Leicester's space museum enters final countdown

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"Leicester – we have a problem". It was press day for the new National Space Centre and, inside Nicholas Grimshaw's startling new building, it was clear that the staff were still some way from "all systems go".

As teams of test-pilot children gave the interactive exhibits their first taste of destruction testing, builders were working on the installations while glass cases stood empty, waiting for some of the £11m-worth of space artefacts promised for the museum.

In the building's landmark Rocket Tower, two abseilers dangled 40 metres above the café floor, giving the Blue Streak missile a quick going-over with Mr Sheen. Countdown is continuing to a public opening on 30 June, but they will be working overtime on the launchpad until then.

On paper, Grimshaw's structure uses the idiom of cutting edge technology and 21st century ecological rectitude. The ribcage of the Rocket Tower is made from welded tubular girders and clad with an inflated skin of ethyl-tetrafluoroethelene – a bubble wrap of transparent polymer which costs and weighs much less than glass.

On the eye, though, this architectural wichetty grub talks a different language – that of Mekons and invasive Bodysnatchers. If this is the future, then it is an old-fashioned one – already familiar to older visitors from the curvaceous cityscapes of the Dan Dare comic strip and wilder Hollywood fantasies.

The Rocket Tower is half biomorphic cocoon pod – the kind of thing that eventually cracks open to reveal a zombified clone of the local sheriff – and half Spaceport control module. The surroundings are considerably less otherworldly in their associations.

Just across the way lies the Victorian Abbey Mills pumping station, currently Leicester's science museum, and the rectangular space centre itself sits in an old sewage treatment tank. Still, as Oscar Wilde pointed out, all of us are sitting in the gutter, but some of us are looking at the stars. And from the outside, at least, the Space Centre promises intergalactic transportation to its visitors.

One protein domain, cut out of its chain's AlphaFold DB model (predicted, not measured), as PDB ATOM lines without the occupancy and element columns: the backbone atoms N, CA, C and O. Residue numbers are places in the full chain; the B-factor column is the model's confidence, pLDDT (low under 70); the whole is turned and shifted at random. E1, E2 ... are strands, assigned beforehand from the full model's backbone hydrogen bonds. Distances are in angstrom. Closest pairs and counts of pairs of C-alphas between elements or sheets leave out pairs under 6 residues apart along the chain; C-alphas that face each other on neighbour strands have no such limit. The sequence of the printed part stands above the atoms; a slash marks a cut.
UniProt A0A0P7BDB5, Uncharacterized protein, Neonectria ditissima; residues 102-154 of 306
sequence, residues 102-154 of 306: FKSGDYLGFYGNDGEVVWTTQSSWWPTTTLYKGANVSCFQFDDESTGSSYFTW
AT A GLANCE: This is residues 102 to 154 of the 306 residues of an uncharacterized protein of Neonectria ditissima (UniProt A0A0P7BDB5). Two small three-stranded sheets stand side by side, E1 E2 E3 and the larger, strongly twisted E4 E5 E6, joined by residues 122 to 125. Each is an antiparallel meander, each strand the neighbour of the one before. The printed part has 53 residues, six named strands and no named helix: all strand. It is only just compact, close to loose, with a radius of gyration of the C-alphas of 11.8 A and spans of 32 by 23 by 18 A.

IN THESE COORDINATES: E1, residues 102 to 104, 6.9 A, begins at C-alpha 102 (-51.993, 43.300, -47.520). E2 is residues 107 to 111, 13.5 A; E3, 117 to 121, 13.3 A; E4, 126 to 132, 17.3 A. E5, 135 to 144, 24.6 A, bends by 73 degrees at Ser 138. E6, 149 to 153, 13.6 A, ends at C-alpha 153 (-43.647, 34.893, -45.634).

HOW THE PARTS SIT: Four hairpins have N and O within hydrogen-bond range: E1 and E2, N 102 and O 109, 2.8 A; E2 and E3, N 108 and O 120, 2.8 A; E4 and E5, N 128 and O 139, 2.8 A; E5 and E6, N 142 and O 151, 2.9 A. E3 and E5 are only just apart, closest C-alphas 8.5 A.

Once inside, you come down to earth with a bump, back to the terrestrial realities of merchandising and educational resource. A veteran Soyuz capsule, looking distinctly sub-orbital after years of neglect in a Georgian car-park, competes for the new arrival's attention with a set of sandwich racks and an ice-cream cooler. Beyond lie the themed galleries.

There is a life-sized mock-up of a section from the International Space Station and the country's second-largest planetarium, with a light show about the universe called Big.

But there is something nervous about the way these exhibits present the facts – an over-anxious sprightliness which leaves you hoping that teachers will be able to clarify the difference between packaging and contents. They will need their wits about them if they are to explain why the model of Mercury has a cheeky face and why Saturn is presented lounging in a bath-tub, with a blue rubber duck.

In the section devoted to cosmology, meanwhile, a video devoted to the end of the universe offers you a choice between Islamic theories ("a kind wind will come and take the souls of those who are righteous") and those of an off-licence manager clutching a large glass of red wine ("then we'll get a little Mekon, riding on an upside-down iron").

"Can you spot the scientific view among so many wild and colourful ideas?" asks a label, with careful ecumenism.

Anyone sceptical about Leicester's claim to be the natural British home for space exploration is in for a surprise, though. The vintage Blue Streak missile may be redolent of a fizzled enterprise, with its Wallace and Gromit aesthetics, but the city has made a real contribution at a smaller scale.

In every year since 1967, the brochure boasts, a locally built item has made it out of earth orbit – after hitching lifts on American rockets. What is more, the Space Centre will eventually contain a Research Unit run by Leicester University, where visitors will watch probes being built. These include Beagle 2, a Mars explorer due in two years' time.

Who could deny that the British space programme will have come of age when the thrilling words rasp across the intercom: "Leicester – the Beagle has landed."